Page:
Annual Scouts Dinner Held in LA

Even with the economy ailing, every table was filled at the Hyatt Regency Century Plaza hotel in Century City in Los Angeles on Saturday for the Professional Baseball Scouts Foundation's In the Spirit of the Game sports extravaganza that raises funds to help baseball scouts in need.

  The evening's organizer, White Sox executive Dennis Gilbert, who was one of the foundation's founders, worked the phones to make sure that his longtime friends, who also happen to be some of baseball's biggest movers and shakers, turned out to support this worthy cause.

"I'm honored to be here," said Major League Baseball Commissioner Bud Selig, who attended the event for the third consecutive year. "This is a wonderful testimonial and honor to people who give their lives to baseball, and are really the life-blood of baseball. So it really is an honor to be here."

"This is a great event," said Major League Baseball president and chief operating officer Bob DuPuy. "Dennis Gilbert deserves a lot of credit for putting this together -- obviously he gets the full support throughout the baseball community. We are proud to support it. It's a very worthy cause. The scouts are a part of baseball and baseball history and are, frankly, under compensated, under appreciated and this helps make up for it a little bit."

Hosted by Rob Dibble along with actors Brendan Fraser and Don Johnson, the foundation honored George Brett, Goose Gossage, former Boston Red Sox CEO John Harrington, Whitey Herzog and the Alou family. "Dennis gave me an award tonight and I told him, 'You don't have to give me an award because I'm coming back every year, because it's a great event,'" said Hall of Famer Brett, whose entire family was honored by the foundation two years ago. "I'll be back next year, regardless if I get an award or not. I'm going to come out, support my friend Dennis Gilbert, help some scouts who are in need of some money and some financial support. It's a great night for me."

"We have so much support, so much great momentum," Gilbert said. "We just have great people around us and a great board of directors. You can't lose with those people." All 30 Major League organizations help in whatever way they can.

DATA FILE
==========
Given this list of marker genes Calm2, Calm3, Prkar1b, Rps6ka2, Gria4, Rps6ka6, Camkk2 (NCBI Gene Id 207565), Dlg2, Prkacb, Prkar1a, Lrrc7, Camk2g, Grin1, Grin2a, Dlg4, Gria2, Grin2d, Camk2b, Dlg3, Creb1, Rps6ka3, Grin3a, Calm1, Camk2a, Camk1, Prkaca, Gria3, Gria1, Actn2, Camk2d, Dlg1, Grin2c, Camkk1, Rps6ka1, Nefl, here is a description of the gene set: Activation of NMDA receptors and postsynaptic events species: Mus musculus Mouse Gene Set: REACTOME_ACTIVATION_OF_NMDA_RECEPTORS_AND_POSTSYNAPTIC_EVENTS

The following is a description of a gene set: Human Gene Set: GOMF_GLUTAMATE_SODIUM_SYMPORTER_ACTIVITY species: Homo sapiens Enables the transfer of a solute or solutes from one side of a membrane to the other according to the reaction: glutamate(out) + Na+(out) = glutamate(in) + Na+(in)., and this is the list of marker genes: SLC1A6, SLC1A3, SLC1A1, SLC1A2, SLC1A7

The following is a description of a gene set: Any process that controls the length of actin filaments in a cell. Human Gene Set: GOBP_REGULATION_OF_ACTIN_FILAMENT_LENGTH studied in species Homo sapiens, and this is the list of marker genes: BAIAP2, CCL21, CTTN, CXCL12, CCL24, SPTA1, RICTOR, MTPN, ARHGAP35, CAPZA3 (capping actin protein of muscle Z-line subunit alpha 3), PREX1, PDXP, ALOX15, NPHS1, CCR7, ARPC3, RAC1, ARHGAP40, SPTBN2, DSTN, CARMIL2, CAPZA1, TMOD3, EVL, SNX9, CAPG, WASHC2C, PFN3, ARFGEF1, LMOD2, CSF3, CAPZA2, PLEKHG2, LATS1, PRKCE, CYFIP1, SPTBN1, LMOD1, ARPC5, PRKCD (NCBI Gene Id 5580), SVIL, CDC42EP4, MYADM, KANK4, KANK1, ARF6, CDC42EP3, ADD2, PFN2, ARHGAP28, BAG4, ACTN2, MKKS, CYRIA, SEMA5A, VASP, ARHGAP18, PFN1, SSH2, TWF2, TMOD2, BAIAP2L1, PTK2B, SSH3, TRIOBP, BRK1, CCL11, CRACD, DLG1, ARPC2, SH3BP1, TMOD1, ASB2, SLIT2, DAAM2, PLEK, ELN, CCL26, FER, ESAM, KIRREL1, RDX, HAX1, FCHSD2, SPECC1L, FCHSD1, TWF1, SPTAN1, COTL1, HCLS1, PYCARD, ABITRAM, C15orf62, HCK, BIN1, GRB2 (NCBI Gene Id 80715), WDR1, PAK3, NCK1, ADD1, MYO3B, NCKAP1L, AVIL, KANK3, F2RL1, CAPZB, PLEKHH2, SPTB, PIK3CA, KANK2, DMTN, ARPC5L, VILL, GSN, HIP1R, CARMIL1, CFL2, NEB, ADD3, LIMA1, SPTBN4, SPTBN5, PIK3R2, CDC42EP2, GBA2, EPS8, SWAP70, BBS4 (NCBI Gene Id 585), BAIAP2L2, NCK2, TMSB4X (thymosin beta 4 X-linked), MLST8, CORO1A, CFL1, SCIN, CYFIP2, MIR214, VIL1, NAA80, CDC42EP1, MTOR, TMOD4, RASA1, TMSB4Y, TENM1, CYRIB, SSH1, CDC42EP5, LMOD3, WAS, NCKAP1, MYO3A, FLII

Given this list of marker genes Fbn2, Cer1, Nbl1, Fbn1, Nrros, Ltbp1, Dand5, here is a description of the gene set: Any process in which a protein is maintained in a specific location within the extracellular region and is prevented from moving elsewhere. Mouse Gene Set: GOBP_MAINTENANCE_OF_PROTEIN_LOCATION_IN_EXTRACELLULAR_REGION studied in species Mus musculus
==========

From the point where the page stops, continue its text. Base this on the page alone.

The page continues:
"This has become bigger than I ever imagined it could be," said White Sox chairman Jerry Reinsdorf, whose organization has been one of the foundation's biggest supporters. "In our industry, you couldn't get a better cause. These people need help more than anybody else." "Everybody at the foundation does a phenomenal job," said Dodgers chairman Frank McCourt.

"They take care of some people who just may need a little hand from time to time. And they do it in a very quiet way, and a very respectful way, and we are very pleased to support not only the dinner, but the foundation, all year long."

Those in attendance were treated to a night of baseball memories, entertainment and a chance to buy some great sports and entertainment memorabilia at the event's silent and live auction. But for the baseball executives in attendance, the highlight of their evening is probably looking around the grand ballroom of the Century Plaza and seeing the sense of pride in the eyes of the numerous scouts who attend the event every year and, for at least one night, those who dwell in relative obscurity, are truly front and center and appreciated for the work they do for the game they love with all their heart.

Ben Platt is a national correspondent for

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